The Haunted Jail Tour

Old City Jail
Old City Jail in Charleston, SC
Photo © by John F. Carroll

Charleston, SC is full of history. And like anywhere that has a collection of historic places, there are the spirits that come with it. “Tucked away in the heart of historic Charleston, the Old City Jail stands as a haunting reminder of the city’s darkest past. The jail, which was operational from 1802 until 1939, housed Charleston’s most infamous criminals, 19th-century pirates and Civil War prisoners.” The crumbling old building now houses the American College of the Building Arts by day, but by night is open to tours curtesy of Bulldog Tours.

The tour begins at the front of the building–an imposing facade worthy of any Hammer film. Tales of nasty 19th Century criminals, murderers and pirates are told by our young College of Charleston student/ tour-guide in a fashion that one would call auto-pilot. It’s too bad, really, as the rich history surrounding this building is rather unique. Criminals like the infamous Lavina Fisher–the first widely regarded female mass murderer–was imprisoned and executed here.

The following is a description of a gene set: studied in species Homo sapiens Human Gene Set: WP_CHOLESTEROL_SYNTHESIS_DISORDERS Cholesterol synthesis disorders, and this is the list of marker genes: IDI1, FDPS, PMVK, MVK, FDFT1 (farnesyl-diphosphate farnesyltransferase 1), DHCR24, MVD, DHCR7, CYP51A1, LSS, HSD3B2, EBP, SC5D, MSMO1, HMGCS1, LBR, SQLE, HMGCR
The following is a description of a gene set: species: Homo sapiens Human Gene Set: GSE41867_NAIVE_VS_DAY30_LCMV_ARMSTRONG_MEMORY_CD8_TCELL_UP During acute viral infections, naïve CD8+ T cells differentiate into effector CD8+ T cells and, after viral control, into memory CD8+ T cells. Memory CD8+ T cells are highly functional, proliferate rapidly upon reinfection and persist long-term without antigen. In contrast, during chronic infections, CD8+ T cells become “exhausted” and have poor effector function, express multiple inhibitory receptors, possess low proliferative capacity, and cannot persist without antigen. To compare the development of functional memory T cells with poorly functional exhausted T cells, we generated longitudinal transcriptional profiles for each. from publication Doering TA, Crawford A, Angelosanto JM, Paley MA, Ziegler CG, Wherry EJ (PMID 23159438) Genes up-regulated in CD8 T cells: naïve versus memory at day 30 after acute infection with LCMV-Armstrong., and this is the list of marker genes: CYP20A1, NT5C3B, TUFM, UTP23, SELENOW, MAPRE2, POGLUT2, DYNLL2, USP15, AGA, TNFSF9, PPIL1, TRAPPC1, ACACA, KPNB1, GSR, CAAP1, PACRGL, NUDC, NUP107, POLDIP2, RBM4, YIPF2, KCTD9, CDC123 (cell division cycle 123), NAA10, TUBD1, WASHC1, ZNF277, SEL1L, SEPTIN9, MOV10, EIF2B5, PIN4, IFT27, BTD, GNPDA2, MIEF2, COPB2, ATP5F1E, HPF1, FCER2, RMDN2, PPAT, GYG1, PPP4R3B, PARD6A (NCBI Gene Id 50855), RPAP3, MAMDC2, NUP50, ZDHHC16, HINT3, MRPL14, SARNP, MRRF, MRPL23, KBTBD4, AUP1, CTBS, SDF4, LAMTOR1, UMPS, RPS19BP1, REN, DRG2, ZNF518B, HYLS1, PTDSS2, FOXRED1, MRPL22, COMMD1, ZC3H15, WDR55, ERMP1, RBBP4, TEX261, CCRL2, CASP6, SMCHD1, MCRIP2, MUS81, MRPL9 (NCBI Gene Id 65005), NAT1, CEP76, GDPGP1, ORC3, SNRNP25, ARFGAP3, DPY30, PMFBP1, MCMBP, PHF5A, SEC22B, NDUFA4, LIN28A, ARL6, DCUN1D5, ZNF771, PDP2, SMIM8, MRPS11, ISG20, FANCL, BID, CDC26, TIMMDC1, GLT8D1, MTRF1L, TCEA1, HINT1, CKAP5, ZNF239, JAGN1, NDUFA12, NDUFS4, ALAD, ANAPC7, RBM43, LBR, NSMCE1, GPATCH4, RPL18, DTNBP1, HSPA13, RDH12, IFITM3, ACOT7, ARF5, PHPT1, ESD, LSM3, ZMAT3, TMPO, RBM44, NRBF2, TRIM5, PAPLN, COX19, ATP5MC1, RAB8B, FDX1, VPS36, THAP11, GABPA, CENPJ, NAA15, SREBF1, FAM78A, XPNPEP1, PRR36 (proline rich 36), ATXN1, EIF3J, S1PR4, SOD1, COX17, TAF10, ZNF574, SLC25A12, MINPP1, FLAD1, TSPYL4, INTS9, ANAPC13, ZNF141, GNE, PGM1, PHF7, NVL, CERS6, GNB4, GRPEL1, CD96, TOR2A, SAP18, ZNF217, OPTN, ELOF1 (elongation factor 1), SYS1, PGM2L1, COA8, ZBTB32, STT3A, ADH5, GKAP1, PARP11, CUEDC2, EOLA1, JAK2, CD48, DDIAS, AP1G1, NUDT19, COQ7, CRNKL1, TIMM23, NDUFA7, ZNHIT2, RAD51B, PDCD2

We wrap around the exterior to the back of the building and enter the jail. Going immediately to a room on the second floor that is illuminated by a single red lightbulb (so our eyes will adjust to the darkness of the interior) we are given a brief history of what it was like to be an inmate at the prison.

There is not a great deal to see inside, but what is there is worth the visit. Massive prison doors give way to great stand-alone cells in drafty decaying rooms. An imposing stairway with treds worn away by the footseps of over two hundred years. What tends to break the mood is when we are led into areas occupied the college and see student projects laid about like a macabre PTA visit. Furthermore, I felt very rushed through the tour. Our guide (again, a college kid) seemed more concerned with getting the tour over and done with so she could get outside for a smoke.

I do recommend taking the tour, if for no other reason than to go inside the jail. If it is at all possible to get a more senior guide that really cares about the tour, it will make the experience much better. I have nothing against college kids–I was one once. I just want a tour guide that gives a good tour. Unfortunately, on this go ’round I was not so fortunate.

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